Upon Retrospect: Super Mario 64

There are plenty of games that capture the attention of the present youth. Whether it's a breathtaking mechanic, an awe-inspiring story, or its simplicity, there are many reasons to fall in love with such games. One of those games that were memorable for its time was Super Mario 64 for the Nintendo 64.


Initially released on June 23, 1996, Super Mario 64 was developed and published by Nintendo. It was one of two launch games for the system; the other that joined the launch was Pilotwings 64. The high-fidelity graphics were created with the Nichimen N-World toolkit, and the score was composed by Koji Kondo.


There are many reasons why Super Mario 64 is revered as a classic. During its time, 3D graphics were on the cusp of becoming a gaming reality, with companies such as Sony and SEGA pushing out systems. Nintendo needed something to compete with them, so they turned to "Old Reliable" Mario. With a camera system that was ahead of its time and a memorable music score, Nintendo's launch title for the N64 stole the show.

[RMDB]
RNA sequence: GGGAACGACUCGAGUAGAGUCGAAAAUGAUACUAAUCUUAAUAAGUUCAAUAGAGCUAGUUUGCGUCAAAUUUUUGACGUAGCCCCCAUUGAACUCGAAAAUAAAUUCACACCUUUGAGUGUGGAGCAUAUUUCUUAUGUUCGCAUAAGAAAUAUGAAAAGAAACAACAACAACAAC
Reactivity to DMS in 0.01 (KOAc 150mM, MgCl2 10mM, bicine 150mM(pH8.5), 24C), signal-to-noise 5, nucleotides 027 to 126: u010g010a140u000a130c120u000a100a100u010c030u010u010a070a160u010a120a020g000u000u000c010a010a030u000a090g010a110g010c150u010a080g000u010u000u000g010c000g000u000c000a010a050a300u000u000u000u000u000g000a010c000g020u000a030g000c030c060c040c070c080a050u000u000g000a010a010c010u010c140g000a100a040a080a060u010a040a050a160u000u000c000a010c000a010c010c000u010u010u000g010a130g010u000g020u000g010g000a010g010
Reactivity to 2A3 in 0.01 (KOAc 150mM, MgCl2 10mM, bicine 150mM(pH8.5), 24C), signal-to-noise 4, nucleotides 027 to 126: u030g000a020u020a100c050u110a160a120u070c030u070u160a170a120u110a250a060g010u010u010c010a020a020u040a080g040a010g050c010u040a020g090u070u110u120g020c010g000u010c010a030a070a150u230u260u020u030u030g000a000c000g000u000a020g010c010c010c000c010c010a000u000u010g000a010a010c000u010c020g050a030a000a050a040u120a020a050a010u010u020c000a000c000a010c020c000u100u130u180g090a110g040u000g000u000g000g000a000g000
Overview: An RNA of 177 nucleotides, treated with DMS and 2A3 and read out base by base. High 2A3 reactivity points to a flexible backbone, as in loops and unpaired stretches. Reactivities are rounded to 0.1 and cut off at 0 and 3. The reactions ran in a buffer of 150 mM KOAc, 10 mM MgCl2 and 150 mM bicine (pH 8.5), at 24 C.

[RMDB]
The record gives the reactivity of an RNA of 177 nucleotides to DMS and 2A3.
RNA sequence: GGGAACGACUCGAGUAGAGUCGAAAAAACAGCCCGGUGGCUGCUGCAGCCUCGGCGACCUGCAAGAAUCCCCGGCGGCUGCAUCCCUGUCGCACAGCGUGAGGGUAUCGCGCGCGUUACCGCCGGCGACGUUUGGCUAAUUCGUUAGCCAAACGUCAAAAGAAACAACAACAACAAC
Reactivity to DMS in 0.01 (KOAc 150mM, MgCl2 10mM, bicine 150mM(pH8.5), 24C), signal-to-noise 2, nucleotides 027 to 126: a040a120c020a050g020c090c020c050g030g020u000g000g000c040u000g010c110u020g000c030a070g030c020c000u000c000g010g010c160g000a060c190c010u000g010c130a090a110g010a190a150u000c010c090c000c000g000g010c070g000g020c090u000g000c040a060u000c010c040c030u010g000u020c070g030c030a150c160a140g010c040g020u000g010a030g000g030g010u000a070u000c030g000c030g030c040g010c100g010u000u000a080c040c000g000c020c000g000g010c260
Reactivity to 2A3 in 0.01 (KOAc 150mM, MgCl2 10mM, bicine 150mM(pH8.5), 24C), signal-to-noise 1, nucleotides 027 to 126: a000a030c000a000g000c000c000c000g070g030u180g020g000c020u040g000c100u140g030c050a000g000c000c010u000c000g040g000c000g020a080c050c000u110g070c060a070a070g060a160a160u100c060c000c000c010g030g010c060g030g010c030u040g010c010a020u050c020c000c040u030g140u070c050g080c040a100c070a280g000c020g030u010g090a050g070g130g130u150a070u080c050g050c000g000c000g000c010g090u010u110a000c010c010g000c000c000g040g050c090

The level design was also complex, even for a 3D game. Whether you were in Boo's Haunted House or Bob-Omb Battlefield, you had an incentive to play each stage. The main objective was to rescue Princess Peach from the clutches of Bowser. However, it felt like a new adventure where you tackled other obstacles.


Of course, it's not to say that the game has aged poorly. The camera system can be a pain to use at times, and the graphics look clunky by today's standards. Some say that the launch wasn't strong enough for Nintendo and sent them down a path of irrelevancy. But there are plenty of reasons to fall in love with this timeless classic. If you're a fan of simplicity in 3D form or want to unwind, you can't go wrong with Super Mario 64.